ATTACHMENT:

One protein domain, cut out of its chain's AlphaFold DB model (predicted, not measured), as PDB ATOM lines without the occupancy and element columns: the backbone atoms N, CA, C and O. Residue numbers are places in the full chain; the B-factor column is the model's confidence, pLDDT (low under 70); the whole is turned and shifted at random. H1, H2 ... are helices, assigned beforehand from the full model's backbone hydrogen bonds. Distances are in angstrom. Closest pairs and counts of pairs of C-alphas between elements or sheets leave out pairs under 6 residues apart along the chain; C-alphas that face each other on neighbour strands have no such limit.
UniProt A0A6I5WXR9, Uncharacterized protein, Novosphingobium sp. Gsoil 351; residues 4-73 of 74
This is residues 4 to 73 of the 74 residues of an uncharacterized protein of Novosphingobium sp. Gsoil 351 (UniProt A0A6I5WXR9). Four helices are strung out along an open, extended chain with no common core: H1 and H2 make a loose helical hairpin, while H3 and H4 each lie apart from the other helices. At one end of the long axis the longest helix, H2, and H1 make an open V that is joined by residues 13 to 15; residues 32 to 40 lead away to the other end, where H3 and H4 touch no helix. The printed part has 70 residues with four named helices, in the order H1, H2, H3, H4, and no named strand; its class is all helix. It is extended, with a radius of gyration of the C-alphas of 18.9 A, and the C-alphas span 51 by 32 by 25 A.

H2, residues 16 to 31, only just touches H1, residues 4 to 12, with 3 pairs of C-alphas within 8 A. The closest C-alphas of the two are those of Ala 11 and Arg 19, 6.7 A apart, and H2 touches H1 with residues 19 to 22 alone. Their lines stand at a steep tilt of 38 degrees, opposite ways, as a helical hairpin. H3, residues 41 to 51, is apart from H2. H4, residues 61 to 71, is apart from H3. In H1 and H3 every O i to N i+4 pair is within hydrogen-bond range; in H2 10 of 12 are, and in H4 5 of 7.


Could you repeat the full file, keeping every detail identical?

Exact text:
One protein domain, cut out of its chain's AlphaFold DB model (predicted, not measured), as PDB ATOM lines without the occupancy and element columns: the backbone atoms N, CA, C and O. Residue numbers are places in the full chain; the B-factor column is the model's confidence, pLDDT (low under 70); the whole is turned and shifted at random. H1, H2 ... are helices, assigned beforehand from the full model's backbone hydrogen bonds. Distances are in angstrom. Closest pairs and counts of pairs of C-alphas between elements or sheets leave out pairs under 6 residues apart along the chain; C-alphas that face each other on neighbour strands have no such limit.
UniProt A0A6I5WXR9, Uncharacterized protein, Novosphingobium sp. Gsoil 351; residues 4-73 of 74
This is residues 4 to 73 of the 74 residues of an uncharacterized protein of Novosphingobium sp. Gsoil 351 (UniProt A0A6I5WXR9). Four helices are strung out along an open, extended chain with no common core: H1 and H2 make a loose helical hairpin, while H3 and H4 each lie apart from the other helices. At one end of the long axis the longest helix, H2, and H1 make an open V that is joined by residues 13 to 15; residues 32 to 40 lead away to the other end, where H3 and H4 touch no helix. The printed part has 70 residues with four named helices, in the order H1, H2, H3, H4, and no named strand; its class is all helix. It is extended, with a radius of gyration of the C-alphas of 18.9 A, and the C-alphas span 51 by 32 by 25 A.

H2, residues 16 to 31, only just touches H1, residues 4 to 12, with 3 pairs of C-alphas within 8 A. The closest C-alphas of the two are those of Ala 11 and Arg 19, 6.7 A apart, and H2 touches H1 with residues 19 to 22 alone. Their lines stand at a steep tilt of 38 degrees, opposite ways, as a helical hairpin. H3, residues 41 to 51, is apart from H2. H4, residues 61 to 71, is apart from H3. In H1 and H3 every O i to N i+4 pair is within hydrogen-bond range; in H2 10 of 12 are, and in H4 5 of 7.